This article was originally published by Pacific Forum CSIS on 21 April 2017.
The US has been contending with the challenge of the North Korean nuclear program for decades, yet we are no closer to the goal of convincing the North to abandon its nuclear ambitions. Indeed, that goal now appears unattainable under current circumstances.
Meanwhile the most serious threat facing the world today is the danger of nuclear proliferation. Both North Korea and Iran continue to develop nuclear weapons production capabilities. If they succeed, their regional neighbors will go nuclear in response, triggering a global cascade of proliferation. The resulting worldwide availability of nuclear weapons and fissile material to rogue states and terrorist groups will rapidly lead to a chaotic situation out of control.
The end goal of this strategy is a denuclearized Korean Peninsula, a North Korean economy that can sustain itself, a regional security environment free of military threats from North Korea, and decisive actions addressing the deplorable human rights situation throughout North Korea.
The Licorne thermonuclear test in French Polynesia, courtesy Pierre J/flickr
This article was originally published by the War on the Rocks on 1 March 2016.
For much of the 46-year Cold War, many of the West’s most gifted strategists focused their talents on how to prevent the two nuclear superpowers from engaging in a war that could destroy them both — and perhaps the rest of the human race along with them. With the Soviet Union’s collapse in 1991, the threat of nuclear Armageddon receded dramatically and the First Nuclear Age drew to a close.
The world is far different today. On the one hand, both the United States and Russia have far smaller nuclear arsenals than they did at the Cold War’s end. The New Strategic Arms Reduction Treaty (START) limits each country to no more than 1,550 deployed strategic nuclear warheads. At the same time, new nuclear powers have emerged. These developments have introduced a shift from the bipolar Cold War nuclear competition, to an increasingly multipolar competition among nuclear powers and the onset of the Second Nuclear Age.
Yet this new age has not yet produced the foundational analyses that guided policymakers through the First Nuclear Age. Perhaps it is because the Second Nuclear Age appears so much more complex than the first. Or maybe it is because the Second Nuclear Age lacks the immediate existential danger posed by the Soviet Union. Or it might be that in the current age the best analytic talent has been devoted primarily to reducing the number of nuclear players (nonproliferation) and number of weapons (arms control and disarmament), rather than the consequences of such efforts falling short of success.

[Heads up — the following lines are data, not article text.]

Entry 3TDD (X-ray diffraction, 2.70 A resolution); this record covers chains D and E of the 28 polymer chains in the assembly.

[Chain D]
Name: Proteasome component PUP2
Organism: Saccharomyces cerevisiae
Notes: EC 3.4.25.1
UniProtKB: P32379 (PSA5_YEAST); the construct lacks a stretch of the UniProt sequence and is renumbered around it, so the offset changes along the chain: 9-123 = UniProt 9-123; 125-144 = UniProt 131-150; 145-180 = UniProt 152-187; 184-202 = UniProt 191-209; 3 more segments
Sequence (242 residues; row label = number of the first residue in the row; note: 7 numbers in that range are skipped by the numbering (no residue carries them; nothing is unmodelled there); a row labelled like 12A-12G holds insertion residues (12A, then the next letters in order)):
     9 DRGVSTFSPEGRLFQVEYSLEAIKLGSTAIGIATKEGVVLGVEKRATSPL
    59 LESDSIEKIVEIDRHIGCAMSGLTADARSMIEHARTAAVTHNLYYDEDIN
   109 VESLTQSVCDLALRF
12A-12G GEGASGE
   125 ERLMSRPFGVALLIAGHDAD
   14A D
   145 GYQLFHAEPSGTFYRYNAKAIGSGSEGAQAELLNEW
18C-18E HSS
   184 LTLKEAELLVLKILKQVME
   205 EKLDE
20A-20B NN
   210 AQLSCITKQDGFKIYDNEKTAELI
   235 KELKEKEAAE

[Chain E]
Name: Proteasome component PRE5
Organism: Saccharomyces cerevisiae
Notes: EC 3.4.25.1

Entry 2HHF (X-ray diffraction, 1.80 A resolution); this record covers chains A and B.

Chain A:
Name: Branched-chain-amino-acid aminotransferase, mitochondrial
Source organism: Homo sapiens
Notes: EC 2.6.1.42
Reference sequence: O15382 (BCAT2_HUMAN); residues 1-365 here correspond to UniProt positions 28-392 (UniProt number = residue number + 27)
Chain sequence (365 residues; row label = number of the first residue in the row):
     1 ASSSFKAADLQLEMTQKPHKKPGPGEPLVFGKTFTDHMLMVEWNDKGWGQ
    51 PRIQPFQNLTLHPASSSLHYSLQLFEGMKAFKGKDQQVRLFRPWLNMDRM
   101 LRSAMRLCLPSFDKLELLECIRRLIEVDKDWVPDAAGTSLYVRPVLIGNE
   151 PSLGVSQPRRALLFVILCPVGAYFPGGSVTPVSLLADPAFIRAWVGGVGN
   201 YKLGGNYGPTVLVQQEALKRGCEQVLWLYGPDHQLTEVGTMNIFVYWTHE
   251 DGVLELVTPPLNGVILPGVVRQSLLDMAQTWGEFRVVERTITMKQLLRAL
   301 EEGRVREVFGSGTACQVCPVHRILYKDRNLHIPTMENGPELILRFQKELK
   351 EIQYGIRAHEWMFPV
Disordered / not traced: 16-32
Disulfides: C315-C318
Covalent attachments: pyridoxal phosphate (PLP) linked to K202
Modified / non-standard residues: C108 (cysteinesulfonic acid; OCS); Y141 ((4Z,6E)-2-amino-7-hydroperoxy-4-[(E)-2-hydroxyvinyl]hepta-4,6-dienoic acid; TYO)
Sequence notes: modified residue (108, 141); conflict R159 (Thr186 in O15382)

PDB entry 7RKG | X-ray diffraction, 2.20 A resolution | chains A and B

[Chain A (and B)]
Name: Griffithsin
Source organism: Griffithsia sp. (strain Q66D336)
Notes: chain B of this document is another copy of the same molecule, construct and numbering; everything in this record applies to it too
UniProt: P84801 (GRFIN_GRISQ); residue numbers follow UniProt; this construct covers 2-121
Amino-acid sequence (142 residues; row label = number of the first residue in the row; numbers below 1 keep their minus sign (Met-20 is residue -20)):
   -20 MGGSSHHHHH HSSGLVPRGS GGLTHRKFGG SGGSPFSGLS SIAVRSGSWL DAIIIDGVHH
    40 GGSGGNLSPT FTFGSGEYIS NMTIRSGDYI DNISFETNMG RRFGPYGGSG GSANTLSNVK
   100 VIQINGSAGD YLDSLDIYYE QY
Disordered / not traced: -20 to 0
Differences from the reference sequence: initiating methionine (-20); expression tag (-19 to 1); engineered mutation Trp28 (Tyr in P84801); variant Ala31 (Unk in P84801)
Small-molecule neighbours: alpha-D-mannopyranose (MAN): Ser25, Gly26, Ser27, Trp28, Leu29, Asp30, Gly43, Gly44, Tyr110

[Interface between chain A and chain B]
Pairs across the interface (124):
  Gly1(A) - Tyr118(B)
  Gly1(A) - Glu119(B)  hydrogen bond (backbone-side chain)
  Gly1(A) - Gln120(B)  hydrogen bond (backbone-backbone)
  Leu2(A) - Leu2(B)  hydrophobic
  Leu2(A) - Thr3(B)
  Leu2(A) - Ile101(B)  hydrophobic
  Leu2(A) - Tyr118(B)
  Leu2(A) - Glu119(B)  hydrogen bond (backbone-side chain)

This article was originally published by openDemocracy on 10 January 2015.
International constraint and mutual nuclear deterrence may have prevented all-out war with Pakistan in the past over contested Kashmir. With thousands fleeing their homes amid escalating violence, that may not remain a secure wager.
Rising tension at the Line of Control (LoC) between India and Pakistan is putting in question the widely-held assumption that their conflict will not escalate to an all-out conventional or even nuclear war. International concern has extended to the US, previously resistant to mediating in the Kashmir dispute.
This is at the heart of the existential rivalry between the two states. Kashmir has become so symbolically significant to both India and Pakistan that they are beset by zero-sum thinking, though a resolution would potentially put an end to their hostilities. In the current context that seems unlikely. » More
President Barack Obama talks with President Hassan Rouhani of Iran during a phone call in the Oval Office, Sept. 27, 2013. Photo: The White House.
Iran has a new president, Hassan Rouhani. He speaks eloquently about wanting a rapprochement with the West and of a desire to refrain from developing a nuclear weapons programme. The Obama administration has responded by opening the first serious high level diplomatic engagement with Iran since 1979. The two leaders have even spoken by phone. But, the odds are that this is a waste of time despite Rohani’s insistence that the environment for negotiations is ‘quite different‘ from that of the past.
Any official representative of the Iranian regime cannot be trusted. The regime has frequently used brinkmanship tactics over the nuclear issue for its own benefit. This takes the familiar form of Iran coming to the table when it feels the squeeze of negative attention and/or sanctions. After a period of ‘diplomacy’ Iran then retreats from the talks and goes back to the business of being a pariah state. Meanwhile, an unbroken pursuit of attaining mastery over the nuclear cycle goes on. The goal always has been for Iran to have a nuclear option due to its precarious regional situation in which it is under threat from all directions, including internal. This pattern has repeated itself so often in the last decade that there is no reason to believe Rouhani this time. » More
Agni-II missile. Photo: Antônio Milena/Wikimedia Commons.
India’s status as a military power is underlined by its possession of nuclear weapons. Nevertheless, India’s nuclear weapons program is not permitted under the Nuclear Non-Proliferation Treaty (NPT), and New Delhi has elected to remain outside of the formal non-proliferation regime. This ambiguous position has become increasingly accepted by members of the regime, but it represents a challenge for global non-proliferation, because there is no incentive for the country to engage in disarmament or to stem proliferation while this status quo continues. Moreover, India’s place as an accepted nuclear weapons state outside of nuclear regulatory frameworks could significantly impact global non-proliferation efforts. » More